(UFCW) union, which represents workers at Swift & Co. and other
meatpacking plants, has held press conferences condemning the Swift
raids and sought legal injunctions to stop the raids, but this does
nothing to free the hundreds of prisoners who were taken on December 12,
or to stop the ICE Gestapo from deporting over five hundred people every
day (ICE Office of Detention and Removal "Key Accomplishments in Fiscal
Year 2006".)

The May Day strike demonstrated the two contradictory tendencies in the
movement. While the millions of workers and young people who took to the
streets protested the draconian Sensenbrenner bill by exercising their
power as a significant sector of the working class, shutting down
meatpacking, ports, construction, agricultural, and retail industries,
the spontaneous nature of the protest and the lack of an organized
working class party allowed the union bureaucrats, local Democratic
party officials, and religious groups to position themselves in the
leadership of the new movement. Despite the differences that these
sectors may have had with the specifics of the Sensenbrenner
legislation, their goal was not to carry the fight for full citizenship
rights for all immigrants to its conclusion, but to divert the new
movement into a compromise with the bosses and the Democratic Party.

The employers, in general, were uncharacteristically cooperative with
the May Day strike, agreeing in advance to shut down for the day and
give workers the day off. Mainstream business interests do not want the
complete deportation of all or even a majority of undocumented
immigrants - doing so would cause the economy to grind to a halt. This
aspect of Sensenbrenner's legislation was aimed at stirring up the
congressman's far-right ultra-racist base of support for the coming
elections, not responding to the needs of the exploiters of immigrant
labor who bankroll congressional and presidential campaigns. The
consensus position of the business class was expressed by the
legislation that came out of the Senate, bill 2611, alternatively known
as the "Hagel-Martinez" bill after its principal sponsors.

While on May Day, the mass opposition in the streets to Sensenbrenner
briefly and roughly coincided with the tactical legislative program of
the majority of the capitalist class, the bosses were not at all
interested in granting immigrants' demands for equal rights and an end
to racist persecution. Their agenda, best represented by the Democratic
Party, was maintain a reliable supply of oppressed workers who, lacking
the basic rights of citizenship, could be pressured into accepting lower
wages and harsher, more dangerous working conditions. "Law and order"
measures, including massive roundups and deportations, are a necessary
part of this plan. Then-House Minority Leader Nancy Pelosi attacked
Bush's immigration policy from the right:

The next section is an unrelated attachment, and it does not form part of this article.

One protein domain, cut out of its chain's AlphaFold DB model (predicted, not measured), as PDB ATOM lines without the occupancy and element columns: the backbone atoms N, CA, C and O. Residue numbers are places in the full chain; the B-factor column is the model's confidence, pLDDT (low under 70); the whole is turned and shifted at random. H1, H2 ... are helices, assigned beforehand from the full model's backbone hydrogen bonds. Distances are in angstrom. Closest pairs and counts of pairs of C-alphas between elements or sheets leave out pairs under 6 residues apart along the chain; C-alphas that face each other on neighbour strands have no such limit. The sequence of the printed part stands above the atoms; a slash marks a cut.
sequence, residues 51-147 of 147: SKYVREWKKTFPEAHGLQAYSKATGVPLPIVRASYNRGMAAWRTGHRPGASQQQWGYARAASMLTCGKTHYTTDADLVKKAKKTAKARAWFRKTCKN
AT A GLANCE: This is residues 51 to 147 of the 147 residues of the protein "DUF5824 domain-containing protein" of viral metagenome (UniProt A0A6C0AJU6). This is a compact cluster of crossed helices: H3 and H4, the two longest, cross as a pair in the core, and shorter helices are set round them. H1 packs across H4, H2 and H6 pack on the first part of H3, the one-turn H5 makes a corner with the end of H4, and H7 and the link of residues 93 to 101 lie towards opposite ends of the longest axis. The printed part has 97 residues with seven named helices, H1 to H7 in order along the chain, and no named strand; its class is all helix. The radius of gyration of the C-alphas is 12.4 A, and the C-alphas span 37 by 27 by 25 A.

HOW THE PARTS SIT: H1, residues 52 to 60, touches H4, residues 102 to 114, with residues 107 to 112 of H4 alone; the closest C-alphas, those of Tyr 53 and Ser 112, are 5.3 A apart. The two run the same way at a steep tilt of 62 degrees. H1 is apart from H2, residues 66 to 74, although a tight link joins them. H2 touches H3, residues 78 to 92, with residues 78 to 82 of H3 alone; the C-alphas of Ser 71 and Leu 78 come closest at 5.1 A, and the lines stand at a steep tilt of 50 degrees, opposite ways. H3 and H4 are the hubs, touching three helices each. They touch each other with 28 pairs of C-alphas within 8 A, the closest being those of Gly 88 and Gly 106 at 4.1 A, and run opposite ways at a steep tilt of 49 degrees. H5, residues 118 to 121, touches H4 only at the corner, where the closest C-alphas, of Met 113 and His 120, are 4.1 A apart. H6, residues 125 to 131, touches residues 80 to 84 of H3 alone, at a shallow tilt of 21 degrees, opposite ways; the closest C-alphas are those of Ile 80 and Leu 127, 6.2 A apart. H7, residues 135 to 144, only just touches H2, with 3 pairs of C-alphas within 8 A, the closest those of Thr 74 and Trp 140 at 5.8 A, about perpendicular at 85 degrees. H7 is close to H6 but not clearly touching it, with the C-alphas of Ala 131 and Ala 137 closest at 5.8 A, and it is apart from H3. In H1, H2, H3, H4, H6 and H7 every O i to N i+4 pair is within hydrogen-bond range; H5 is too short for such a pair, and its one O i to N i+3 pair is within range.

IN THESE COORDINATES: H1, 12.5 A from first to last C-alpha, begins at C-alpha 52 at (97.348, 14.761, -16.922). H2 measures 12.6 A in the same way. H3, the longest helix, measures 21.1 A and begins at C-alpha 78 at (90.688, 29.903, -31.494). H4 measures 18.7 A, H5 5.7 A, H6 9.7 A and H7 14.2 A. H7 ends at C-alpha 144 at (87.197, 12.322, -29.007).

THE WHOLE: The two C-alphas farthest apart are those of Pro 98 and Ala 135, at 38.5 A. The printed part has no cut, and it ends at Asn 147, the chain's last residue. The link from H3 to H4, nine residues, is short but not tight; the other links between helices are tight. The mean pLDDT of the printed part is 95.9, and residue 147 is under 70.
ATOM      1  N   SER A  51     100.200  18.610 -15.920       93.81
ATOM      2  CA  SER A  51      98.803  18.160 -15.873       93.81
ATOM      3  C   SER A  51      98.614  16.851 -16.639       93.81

"The record is clear: for more than five years, the President has failed
to secure our borders and to enforce our immigration laws. Republicans
in Congress have abetted that failure by repeatedly underfunding the
border patrol, refusing to hold the President accountable, and fighting
among themselves to destroy real immigration reform.

Seven times over the last four and a half years, House Republicans
rejected Democratic amendments to increase resources. Had the
Republicans not rejected all these amendments, there would be 6,600 more
Border Patrol agents, 14,000 more detention beds, and 2,700 more
immigration enforcement agents than there are now." (2 Aug. 2006)

In the Senate, Dianne Feinstein, taking a page from the Nazi authorities
who required Jews to display a special identification (the star of
David) to facilitate surveillance and persecution, outlined a new plan
that she called the "orange card" system, involving a process of at
least six years, multiple background checks and measures of state
surveillance, and thousands of dollars in fines for each immigrant
wishing to obtain "legal" status. She boasted that the fines from her
proposed system would bring in $20 billion in revenues for the
government. (Speech from the Senate floor, 22 May 2006). Millionaire
real estate developer, Arizona Democratic Party chairman, and 2006
Senatorial candidate John Pederson pushed a "get tough" law enforcement
policy proposal:

"Compel the federal government to pay the $217 million owed Arizona for
incarcerating foreign nationals and expand the State Criminal Alien
Assistance Program (SCAAP) program, which provides grants to border
states that bear the brunt of Washington's failed policies. ... Improve
coordination and intelligence-sharing between federal enforcement
efforts and state and local law enforcement. ...
Recruit, hire, and train at least 12,000 new, highly-qualified Border
Patrol agents over the next five years. ... Expand the capacity for
detention facilities for foreign nationals. ...